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68th Prime Beef Festival keeps Monmouth on the map

September 16, 2016

Michelle Ravel / The Courier

Another year of Prime Beef Festival fun has come and gone in the blink of an eye. As always, festivalgoers included a mix of people from surrounding communities, Monmouth residents, and numerous college students. With many activities that take place from Wednesday through Saturday and delicious foods and drinks from the carnival, the festival is a highlight of the fall season.

“I would say my favorite part of the festival is the parade because it is fun seeing all the different organizations in town come together. I play with the band, and it’s great to see the people lining the streets and clapping along when we play the fight song,” explains Annie Axup, a junior at Monmouth College.

Festival Activities included the Princess Pageant, parade, demo derby, swine show, beef show, car show, and the carnival. Other activities that people could take part in were a prime beef run, performances on the festival stage (Eternity Road, Monmouth Roseville Glee Club), a prime beef auction, a beer garden with live band (Madd Hoss Jackson), a farmer breakfast, a chicken scramble and calf tagging, a fall festival 5K, and a strongman contest.

Haley Osborn, junior at Monmouth College and Monmouth local reminisced on her love of the festival. “Ever since I was a kid my family would come to town just to watch the parade and go to the fair. I always loved going on the carnival rides with my brother and friends from school. Every year, my uncle would take my cousin and I to the car show on Saturday. When I got into high school, I loved watching my friends compete in the princess pageant. I love attending college in my hometown because I can continue living some of my favorite childhood memories from the festival.”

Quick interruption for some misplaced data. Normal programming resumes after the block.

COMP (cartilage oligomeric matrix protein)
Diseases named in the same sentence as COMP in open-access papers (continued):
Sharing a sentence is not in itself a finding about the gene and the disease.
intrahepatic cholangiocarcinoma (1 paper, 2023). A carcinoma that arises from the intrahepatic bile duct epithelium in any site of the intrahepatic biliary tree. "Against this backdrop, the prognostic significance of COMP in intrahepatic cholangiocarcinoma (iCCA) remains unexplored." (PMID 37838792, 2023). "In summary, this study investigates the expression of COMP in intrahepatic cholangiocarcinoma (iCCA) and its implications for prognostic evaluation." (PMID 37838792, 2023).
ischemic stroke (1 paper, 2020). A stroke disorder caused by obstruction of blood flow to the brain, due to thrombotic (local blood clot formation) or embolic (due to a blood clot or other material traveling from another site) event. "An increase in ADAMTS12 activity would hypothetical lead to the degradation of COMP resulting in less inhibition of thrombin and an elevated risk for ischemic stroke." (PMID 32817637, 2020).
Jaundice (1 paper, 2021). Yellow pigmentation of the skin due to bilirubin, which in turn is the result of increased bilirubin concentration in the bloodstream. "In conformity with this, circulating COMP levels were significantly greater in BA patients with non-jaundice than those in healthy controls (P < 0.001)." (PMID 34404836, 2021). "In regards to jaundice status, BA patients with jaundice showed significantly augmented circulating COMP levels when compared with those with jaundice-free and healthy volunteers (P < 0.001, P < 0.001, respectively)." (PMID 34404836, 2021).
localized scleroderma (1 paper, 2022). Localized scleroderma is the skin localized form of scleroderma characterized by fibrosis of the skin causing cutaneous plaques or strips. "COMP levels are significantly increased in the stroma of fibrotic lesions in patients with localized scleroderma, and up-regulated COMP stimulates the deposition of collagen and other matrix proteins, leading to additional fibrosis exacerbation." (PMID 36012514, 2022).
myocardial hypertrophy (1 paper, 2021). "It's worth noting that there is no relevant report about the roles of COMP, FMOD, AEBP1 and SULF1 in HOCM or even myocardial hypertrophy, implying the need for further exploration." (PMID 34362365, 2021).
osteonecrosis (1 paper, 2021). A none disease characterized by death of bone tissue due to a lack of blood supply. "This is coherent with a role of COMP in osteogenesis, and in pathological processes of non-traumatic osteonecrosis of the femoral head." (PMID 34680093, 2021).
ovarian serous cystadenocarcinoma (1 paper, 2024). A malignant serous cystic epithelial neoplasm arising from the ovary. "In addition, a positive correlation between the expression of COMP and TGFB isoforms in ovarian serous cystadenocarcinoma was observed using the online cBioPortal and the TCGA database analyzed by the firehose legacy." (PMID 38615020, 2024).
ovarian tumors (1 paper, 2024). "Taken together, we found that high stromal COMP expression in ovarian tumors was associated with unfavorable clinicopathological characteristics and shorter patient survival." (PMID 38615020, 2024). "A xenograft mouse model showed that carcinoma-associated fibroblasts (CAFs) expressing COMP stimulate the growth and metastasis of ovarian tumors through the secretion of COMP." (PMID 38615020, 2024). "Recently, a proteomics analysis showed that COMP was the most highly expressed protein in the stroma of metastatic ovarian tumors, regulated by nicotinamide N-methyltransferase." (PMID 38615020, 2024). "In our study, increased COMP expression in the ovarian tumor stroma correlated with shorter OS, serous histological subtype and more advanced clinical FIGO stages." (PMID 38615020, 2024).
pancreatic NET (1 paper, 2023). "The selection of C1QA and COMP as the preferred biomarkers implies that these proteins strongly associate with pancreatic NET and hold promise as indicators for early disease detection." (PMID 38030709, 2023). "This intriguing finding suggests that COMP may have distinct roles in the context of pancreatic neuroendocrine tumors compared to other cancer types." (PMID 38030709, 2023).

But why is it called the Prime Beef Festival? Local historian Jeff Rankin helped find the answer to that question. Bob Albert was hired as the executive secretary of the Monmouth business community in May of 1947. Albert’s priority was to put Monmouth on the map.

Albert saw a report saying 23 head of cattle had set an all time weight record at Chicago’s Union Stockyards. The cattle came from a farm in Pattee, near Cameron, and averaged 1,343 pounds each. “Monmouth-area cattlemen had been steadily increasing their production in recent years—from 34,000 in 1940 to 43,000 in 1945.” Warren County adopted the nickname “Prime Beef Center of the World” and Albert decided a festival would be the best way to put Monmouth on the map.

In 1948, the first Prime Beef Festival was held. Three prime beef steers were barbecued on the square over open fire pits; a stark contrast to the festival we know today. Roughly 25,000 festivalgoers arrived to get their own free beef sandwich.

Just five years after the opening debut, the festival had to be moved to Monmouth Park due to federal traffic regulations. The home of the festival, the old Public Square, was located at the intersection of U.S. 67 and 34. During that time, the Friday of the festival was assigned as “College Day.” A musical performance directed by music professor Gracie Peterson, was the highlight of the evening.

Miranda Jones
Co-Editor in Chief

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